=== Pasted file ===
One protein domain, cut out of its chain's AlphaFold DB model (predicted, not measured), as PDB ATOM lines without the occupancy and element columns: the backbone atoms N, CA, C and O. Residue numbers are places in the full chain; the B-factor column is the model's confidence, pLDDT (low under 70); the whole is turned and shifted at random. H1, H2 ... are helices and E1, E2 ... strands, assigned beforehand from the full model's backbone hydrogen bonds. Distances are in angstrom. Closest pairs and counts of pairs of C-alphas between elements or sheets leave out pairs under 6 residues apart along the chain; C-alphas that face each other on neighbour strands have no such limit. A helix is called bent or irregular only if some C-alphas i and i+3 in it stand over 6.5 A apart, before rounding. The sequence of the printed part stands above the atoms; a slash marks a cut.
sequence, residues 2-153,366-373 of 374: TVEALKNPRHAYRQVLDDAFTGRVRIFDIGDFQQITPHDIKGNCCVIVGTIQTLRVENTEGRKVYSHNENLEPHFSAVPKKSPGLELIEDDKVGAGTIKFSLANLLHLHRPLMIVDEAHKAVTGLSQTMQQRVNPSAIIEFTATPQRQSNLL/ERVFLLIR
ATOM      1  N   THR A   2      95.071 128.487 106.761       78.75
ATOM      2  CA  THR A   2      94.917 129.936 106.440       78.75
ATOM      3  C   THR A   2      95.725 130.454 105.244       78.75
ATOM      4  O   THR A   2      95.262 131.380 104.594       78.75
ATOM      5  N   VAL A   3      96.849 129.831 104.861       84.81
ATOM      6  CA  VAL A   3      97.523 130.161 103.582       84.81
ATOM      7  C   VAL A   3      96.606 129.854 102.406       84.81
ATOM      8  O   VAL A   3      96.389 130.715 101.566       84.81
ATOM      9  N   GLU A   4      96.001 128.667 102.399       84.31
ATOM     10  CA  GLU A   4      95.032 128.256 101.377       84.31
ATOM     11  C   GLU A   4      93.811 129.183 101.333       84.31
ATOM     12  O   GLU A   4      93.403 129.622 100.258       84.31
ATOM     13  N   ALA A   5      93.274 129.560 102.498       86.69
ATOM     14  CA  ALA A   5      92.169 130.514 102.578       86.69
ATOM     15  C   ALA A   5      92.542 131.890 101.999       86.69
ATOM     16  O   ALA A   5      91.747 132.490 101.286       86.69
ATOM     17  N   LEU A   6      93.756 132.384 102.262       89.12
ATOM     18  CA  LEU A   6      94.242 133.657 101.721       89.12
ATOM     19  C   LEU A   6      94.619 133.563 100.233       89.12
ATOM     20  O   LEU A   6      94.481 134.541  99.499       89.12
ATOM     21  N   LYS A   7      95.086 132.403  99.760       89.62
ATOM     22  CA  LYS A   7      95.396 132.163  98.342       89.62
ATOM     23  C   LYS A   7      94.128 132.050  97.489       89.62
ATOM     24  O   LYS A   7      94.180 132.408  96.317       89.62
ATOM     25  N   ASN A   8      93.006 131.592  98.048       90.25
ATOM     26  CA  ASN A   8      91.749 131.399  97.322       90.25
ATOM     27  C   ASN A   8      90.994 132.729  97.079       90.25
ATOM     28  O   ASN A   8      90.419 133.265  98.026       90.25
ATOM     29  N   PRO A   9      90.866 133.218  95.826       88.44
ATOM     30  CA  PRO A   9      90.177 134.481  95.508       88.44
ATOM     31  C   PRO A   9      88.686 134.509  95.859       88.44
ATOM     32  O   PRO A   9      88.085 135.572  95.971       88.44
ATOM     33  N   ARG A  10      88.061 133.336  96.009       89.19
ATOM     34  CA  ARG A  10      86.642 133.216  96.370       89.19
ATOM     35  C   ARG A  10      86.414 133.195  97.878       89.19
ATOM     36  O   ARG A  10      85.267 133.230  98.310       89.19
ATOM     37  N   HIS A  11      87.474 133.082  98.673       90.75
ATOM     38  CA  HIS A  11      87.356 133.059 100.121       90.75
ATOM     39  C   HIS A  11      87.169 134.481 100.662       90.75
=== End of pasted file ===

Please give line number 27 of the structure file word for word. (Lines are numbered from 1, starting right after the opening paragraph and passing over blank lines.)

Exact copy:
ATOM     26  CA  ASN A   8      91.749 131.399  97.322       90.25